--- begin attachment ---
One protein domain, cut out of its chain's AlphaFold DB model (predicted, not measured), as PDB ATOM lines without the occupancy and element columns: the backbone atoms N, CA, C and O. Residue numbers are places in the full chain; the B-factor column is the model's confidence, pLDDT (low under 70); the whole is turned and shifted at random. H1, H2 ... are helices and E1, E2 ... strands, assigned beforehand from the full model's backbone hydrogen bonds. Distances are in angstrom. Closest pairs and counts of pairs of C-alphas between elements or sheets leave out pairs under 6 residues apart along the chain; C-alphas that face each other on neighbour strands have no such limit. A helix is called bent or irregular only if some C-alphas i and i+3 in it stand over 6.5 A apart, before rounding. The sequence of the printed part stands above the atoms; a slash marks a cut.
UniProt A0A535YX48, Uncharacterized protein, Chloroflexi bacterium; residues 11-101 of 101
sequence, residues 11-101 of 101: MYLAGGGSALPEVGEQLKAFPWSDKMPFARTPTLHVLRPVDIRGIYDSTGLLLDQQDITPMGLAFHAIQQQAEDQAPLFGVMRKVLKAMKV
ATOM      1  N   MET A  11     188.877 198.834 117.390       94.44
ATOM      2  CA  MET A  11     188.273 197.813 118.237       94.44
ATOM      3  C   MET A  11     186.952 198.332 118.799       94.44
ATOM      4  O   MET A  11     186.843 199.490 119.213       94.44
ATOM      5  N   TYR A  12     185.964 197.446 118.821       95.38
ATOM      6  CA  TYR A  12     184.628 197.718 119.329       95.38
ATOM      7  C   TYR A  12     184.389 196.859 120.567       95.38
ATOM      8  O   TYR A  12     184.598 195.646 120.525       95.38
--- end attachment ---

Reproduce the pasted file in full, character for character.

One protein domain, cut out of its chain's AlphaFold DB model (predicted, not measured), as PDB ATOM lines without the occupancy and element columns: the backbone atoms N, CA, C and O. Residue numbers are places in the full chain; the B-factor column is the model's confidence, pLDDT (low under 70); the whole is turned and shifted at random. H1, H2 ... are helices and E1, E2 ... strands, assigned beforehand from the full model's backbone hydrogen bonds. Distances are in angstrom. Closest pairs and counts of pairs of C-alphas between elements or sheets leave out pairs under 6 residues apart along the chain; C-alphas that face each other on neighbour strands have no such limit. A helix is called bent or irregular only if some C-alphas i and i+3 in it stand over 6.5 A apart, before rounding. The sequence of the printed part stands above the atoms; a slash marks a cut.
UniProt A0A535YX48, Uncharacterized protein, Chloroflexi bacterium; residues 11-101 of 101
sequence, residues 11-101 of 101: MYLAGGGSALPEVGEQLKAFPWSDKMPFARTPTLHVLRPVDIRGIYDSTGLLLDQQDITPMGLAFHAIQQQAEDQAPLFGVMRKVLKAMKV
ATOM      1  N   MET A  11     188.877 198.834 117.390       94.44
ATOM      2  CA  MET A  11     188.273 197.813 118.237       94.44
ATOM      3  C   MET A  11     186.952 198.332 118.799       94.44
ATOM      4  O   MET A  11     186.843 199.490 119.213       94.44
ATOM      5  N   TYR A  12     185.964 197.446 118.821       95.38
ATOM      6  CA  TYR A  12     184.628 197.718 119.329       95.38
ATOM      7  C   TYR A  12     184.389 196.859 120.567       95.38
ATOM      8  O   TYR A  12     184.598 195.646 120.525       95.38